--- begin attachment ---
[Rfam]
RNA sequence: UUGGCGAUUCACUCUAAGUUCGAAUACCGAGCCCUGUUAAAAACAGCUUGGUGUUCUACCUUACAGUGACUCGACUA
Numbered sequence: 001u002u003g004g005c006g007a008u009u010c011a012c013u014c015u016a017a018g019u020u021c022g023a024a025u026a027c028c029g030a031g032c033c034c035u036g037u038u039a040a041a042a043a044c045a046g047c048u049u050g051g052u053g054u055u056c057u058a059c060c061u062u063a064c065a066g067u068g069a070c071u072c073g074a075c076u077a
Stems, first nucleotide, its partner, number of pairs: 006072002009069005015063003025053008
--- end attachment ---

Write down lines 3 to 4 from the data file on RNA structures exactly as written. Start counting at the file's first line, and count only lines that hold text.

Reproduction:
Numbered sequence: 001u002u003g004g005c006g007a008u009u010c011a012c013u014c015u016a017a018g019u020u021c022g023a024a025u026a027c028c029g030a031g032c033c034c035u036g037u038u039a040a041a042a043a044c045a046g047c048u049u050g051g052u053g054u055u056c057u058a059c060c061u062u063a064c065a066g067u068g069a070c071u072c073g074a075c076u077a
Stems, first nucleotide, its partner, number of pairs: 006072002009069005015063003025053008